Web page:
The state of the office: Amenities
Office technology and design are constantly evolving, and this year’s hot new thing could be next year’s fax machine. With that in mind, Robin brings you The State of the Office 2018—a series of in-depth articles detailing how innovations in technology and design are changing various aspects of the workplace, and what everyone from CIOs to office managers needs to know to stay current. Each week, we’ll issue a new report focusing on a different section of the office. This week: amenities spaces.
Despite what Silicon Valley legend would have you believe, most office amenities are designed to make employees happier and more productive. Which means, yes, that ping-pong table is actually useful. The following amenities, though, aren’t only beneficial in the confines of your office—they’re crucial in attracting talent and maintaining employee satisfaction. They’re the kinds of amenities that modern workers have come to expect. And they’re increasingly made possible by technology.
Explore 5 amenities that are increasingly made possible by technology.
1. Mother's Rooms
The Affordable Care Act, passed in 2010, stipulates that employers must provide new mothers with “a place, other than a bathroom, that is shielded from view and free from intrusion from coworkers and the public, which may be used by an employee to express breast milk,” according to the Department of Labor. Eight years later, not every company has a dedicated space, and stories of less-than-ideal spaces for mothers abound. But the companies that do have lactation-specific rooms are ahead of the curve in catering to new mothers in a country with no paid parental leave.Two years ago, Elle showcased the best lactation rooms at offices around the United States, including Cisco, General Mills, and PricewaterhouseCoopers.
At Google, where an increase in paid maternity leave cut the rate at which new mothers quit by 50%, each 24/7 lactation room is equipped with a hospital-grade Medela breast pump, cleaning items, a comfortable chair and footrest, and other necessities.
Marriott’s lactation rooms have multi-use Symphony pumps. New mothers at Cisco are eligible for a $100 credit toward a Medela pump.For guidance on building a lactation room at your company, the National Business Group on Health created a toolkit called “Investing in Workplace Breastfeeding Programs and Policies.” Facebook used the guide to create its mother’s rooms. Below are other resources:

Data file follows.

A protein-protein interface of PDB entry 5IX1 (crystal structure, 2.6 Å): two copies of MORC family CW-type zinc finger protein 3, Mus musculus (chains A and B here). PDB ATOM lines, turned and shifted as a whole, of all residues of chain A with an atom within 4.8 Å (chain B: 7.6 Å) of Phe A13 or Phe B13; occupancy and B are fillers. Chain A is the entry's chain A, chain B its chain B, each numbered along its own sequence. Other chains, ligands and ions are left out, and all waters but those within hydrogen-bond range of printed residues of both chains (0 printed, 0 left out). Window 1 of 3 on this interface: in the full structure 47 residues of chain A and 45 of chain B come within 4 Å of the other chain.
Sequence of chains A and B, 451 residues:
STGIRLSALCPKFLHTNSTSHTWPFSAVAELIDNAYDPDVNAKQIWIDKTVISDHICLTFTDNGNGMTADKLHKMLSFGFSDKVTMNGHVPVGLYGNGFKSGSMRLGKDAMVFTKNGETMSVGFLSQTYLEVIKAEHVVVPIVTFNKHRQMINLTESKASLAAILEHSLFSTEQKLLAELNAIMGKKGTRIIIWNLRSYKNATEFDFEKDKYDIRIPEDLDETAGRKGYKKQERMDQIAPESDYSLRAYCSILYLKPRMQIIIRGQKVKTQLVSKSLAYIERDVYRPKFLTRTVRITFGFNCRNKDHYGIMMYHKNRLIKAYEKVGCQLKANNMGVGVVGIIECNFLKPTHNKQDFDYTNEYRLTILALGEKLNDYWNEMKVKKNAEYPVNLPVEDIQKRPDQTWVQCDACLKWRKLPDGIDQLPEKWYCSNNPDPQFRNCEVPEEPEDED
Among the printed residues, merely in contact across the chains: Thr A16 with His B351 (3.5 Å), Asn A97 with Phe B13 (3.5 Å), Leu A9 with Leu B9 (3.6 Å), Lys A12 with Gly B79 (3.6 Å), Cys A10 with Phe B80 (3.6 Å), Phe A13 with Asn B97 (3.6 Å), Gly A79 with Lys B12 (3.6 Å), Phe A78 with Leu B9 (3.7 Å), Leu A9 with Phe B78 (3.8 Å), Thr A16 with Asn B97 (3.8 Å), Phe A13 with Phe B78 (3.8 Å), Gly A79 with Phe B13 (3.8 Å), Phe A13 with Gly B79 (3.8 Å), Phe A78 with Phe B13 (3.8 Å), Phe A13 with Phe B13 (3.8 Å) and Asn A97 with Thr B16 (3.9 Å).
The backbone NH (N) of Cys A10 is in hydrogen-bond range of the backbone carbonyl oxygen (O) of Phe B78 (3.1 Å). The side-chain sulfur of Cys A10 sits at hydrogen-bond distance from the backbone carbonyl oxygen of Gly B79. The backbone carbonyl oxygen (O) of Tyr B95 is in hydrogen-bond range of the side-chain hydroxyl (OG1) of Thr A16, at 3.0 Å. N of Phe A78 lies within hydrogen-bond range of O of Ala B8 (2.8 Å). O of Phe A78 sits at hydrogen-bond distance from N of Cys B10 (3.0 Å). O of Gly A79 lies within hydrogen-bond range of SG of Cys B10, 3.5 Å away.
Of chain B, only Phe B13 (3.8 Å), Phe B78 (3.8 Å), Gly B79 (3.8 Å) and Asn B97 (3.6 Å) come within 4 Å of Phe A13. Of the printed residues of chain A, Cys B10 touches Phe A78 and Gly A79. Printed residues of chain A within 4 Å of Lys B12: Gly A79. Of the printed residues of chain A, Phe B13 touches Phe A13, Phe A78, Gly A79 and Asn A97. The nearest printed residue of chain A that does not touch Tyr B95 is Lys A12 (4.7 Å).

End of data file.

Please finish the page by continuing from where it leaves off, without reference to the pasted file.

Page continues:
- This pumping-at-work checklist was written by Allyson Downey, an entrepreneur and the author of Here’s the Plan, a guide to “ladder-climbing while parenting.”
- The Washington Post references best-in-class mother’s room features.
- Lemonly breaks down how it spent $550 to create a mother’s room.
- For Fast Company, three working moms at an architecture firm discuss how they’d design their dream lactation rooms.
2. Fitness Centers
The logic behind designing in-office fitness centers can no longer be “find the darkest corner of the building and hope people show up,” said Keating Crown, a principal at Sterling Bay, a developer that built Google’s Chicago headquarters. Employees expect more than a couple treadmills and a set of dumbbells. They want real, serviceable gyms with ample natural lighting; a variety of free weights, machines, and cardio options; and, ideally, more spaces that promote health and fitness but don’t necessarily fall into the “gym” category.
Apple Park, Apple’s extravagant and spaceship-like new headquarters in Cupertino, Calif., has a 100,000-square-foot fitness and wellness center with a two-story, stone-covered yoga room. Software company SAS has a 900-acre campus with health and wellness bona fides including a swimming pool, fields and courts for every sport imaginable, and a 73,000-square-foot fitness center used by nearly three-quarters of employees. ExxonMobil has a basketball court. TripAdvisor has an outdoor amphitheater for warm-weather yoga classes. Clif Bar has a 40-foot bouldering wall. Nike has, well, everything.
Of course, it’s easier to build creative and costly fitness spaces in your office if your company is a mega-successful global juggernaut. But innovative companies across industries, revenue numbers, and the globe are outfitting their offices with more than just a dingy gym that wouldn’t pass muster at a two-star hotel.Take inspiration from Kimpton Hotels & Restaurants, for example, whose fitness center has a bouldering wall and monkey bars in its gym. Or Weebly, whose gym is covered in graffiti inspired by the neighborhood in which the office is located. Or Bizible, with a bright yoga sudio. Or Alterra, a Utah-based company that sells pest-control services, which has an NCAA-regulation-size basketball court and a TruGolf simulator. Inspired by Zappos CEO Tony Hsieh’s prioritization of employee happiness, Alterra CEO David Royce began investing more than 10% of the company’s profits in perks for employees. The move has paid off handsomely.
Employees who’ve come from Alterra’s competitors increasing their sales by 70% in their first year at Alterra.